Cheers, George
              Last edited by GBinOz; 08-10-2022, 01:18 PM.
              “Contrariwise,” continued Tweedledee, “if it was so, it might be, and if it were so, it would be but as it isn’t, it ain’t. That’s logic.”

              “Oh, you can't help that,” said the Cat: “we're all mad here. I'm mad. You're mad.” “How do you know I'm mad?” said Alice. “You must be,” said the Cat, or you wouldn't have come here.”

              Comment


              • Originally posted by Herlock Sholmes View Post

                Can you name something that might provide an alternative explanation please?
                [Coroner] It is not usual to hear thumps against the palings? - They are packing-case makers, and now and then there is a great case goes up against the palings. I was thinking about my work, and not that there was anything the matter, otherwise most likely I would have been curious enough to look over.

                This may of course be one possible alternative ,but lets put it into context ,we dont know the position of such packing cases on that morning or how they were or were not stacked ,were they on a what angle did a piece of one or part of one fall off and hit the fence ? there could be a number of different scenarios relating to any number of forien objects that could have mad that noise, we just dont know for sure what it was just as we cant be sure based on the evidence at hand that it was certainly annie chapman .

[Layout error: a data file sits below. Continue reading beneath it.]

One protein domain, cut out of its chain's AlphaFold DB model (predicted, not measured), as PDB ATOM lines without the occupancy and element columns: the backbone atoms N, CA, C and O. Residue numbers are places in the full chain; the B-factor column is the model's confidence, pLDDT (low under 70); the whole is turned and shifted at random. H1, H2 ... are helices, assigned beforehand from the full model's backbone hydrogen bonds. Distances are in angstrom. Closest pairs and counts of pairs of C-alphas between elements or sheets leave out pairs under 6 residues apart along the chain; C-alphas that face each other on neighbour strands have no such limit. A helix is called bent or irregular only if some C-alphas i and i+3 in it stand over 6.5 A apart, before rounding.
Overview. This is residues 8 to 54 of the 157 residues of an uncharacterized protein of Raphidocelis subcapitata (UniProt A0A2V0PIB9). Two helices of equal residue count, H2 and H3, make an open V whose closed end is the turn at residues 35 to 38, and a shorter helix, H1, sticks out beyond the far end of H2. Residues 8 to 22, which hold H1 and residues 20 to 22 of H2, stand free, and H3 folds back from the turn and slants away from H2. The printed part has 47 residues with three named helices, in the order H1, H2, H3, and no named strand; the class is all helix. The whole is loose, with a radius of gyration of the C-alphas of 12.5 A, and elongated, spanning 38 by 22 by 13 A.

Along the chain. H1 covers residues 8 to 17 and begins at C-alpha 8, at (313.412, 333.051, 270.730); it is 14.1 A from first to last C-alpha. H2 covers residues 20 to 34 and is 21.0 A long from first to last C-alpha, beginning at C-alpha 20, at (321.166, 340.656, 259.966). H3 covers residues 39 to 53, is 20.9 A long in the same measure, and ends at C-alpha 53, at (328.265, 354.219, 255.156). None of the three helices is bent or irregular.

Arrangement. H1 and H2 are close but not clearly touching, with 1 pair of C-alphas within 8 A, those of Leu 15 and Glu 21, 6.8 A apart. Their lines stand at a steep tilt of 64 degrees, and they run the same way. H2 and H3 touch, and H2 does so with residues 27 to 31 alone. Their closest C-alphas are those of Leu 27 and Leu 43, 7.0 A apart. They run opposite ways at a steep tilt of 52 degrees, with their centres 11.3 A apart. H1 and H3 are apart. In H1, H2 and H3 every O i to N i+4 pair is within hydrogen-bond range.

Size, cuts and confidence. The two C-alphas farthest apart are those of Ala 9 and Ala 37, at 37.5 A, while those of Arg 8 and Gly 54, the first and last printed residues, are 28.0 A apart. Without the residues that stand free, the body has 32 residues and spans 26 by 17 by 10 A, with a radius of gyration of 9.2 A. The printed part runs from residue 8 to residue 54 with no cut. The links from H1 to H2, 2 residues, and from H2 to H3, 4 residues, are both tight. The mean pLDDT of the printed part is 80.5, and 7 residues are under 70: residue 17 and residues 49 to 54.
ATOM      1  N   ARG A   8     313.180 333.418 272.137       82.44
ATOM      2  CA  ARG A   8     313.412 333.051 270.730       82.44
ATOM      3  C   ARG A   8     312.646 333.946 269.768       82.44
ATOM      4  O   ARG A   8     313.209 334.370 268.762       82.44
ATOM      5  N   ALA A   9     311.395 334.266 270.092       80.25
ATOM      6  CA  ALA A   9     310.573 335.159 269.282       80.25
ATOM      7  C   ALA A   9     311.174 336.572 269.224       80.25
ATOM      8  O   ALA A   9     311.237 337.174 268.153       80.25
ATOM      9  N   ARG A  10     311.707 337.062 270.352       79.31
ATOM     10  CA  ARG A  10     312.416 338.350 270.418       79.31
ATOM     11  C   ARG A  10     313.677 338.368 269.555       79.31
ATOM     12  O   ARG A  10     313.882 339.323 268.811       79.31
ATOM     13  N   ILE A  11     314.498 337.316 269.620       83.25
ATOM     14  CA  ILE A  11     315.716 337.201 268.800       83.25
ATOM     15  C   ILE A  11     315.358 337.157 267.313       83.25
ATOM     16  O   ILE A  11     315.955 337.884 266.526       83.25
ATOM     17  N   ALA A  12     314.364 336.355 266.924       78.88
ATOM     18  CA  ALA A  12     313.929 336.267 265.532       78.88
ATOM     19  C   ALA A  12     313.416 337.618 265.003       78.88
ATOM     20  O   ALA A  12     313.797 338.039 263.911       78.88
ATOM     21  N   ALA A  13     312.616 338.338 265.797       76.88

Fwiw , i live in a unit backing on to a group of factorys one such business stackes its palletts and building suppies up against the fence every day, they remove the once a month. Let me tell you from experience, ive heard things fall and make a noise at different hours of the day and night on more than one accasion . Its not as out of the question as you might think .
                'It doesn't matter how beautiful your theory is. It doesn't matter how smart you are . If it doesn't agree with experiment, its wrong'' . Richard Feynman

                Comment


                • Originally posted by Trevor Marriott View Post

                  The word no on its own causes a problem cadosch was in the yard long enough to have surely heard conversation prior to him hearing the word no or any conversation that followed him hearing the word no.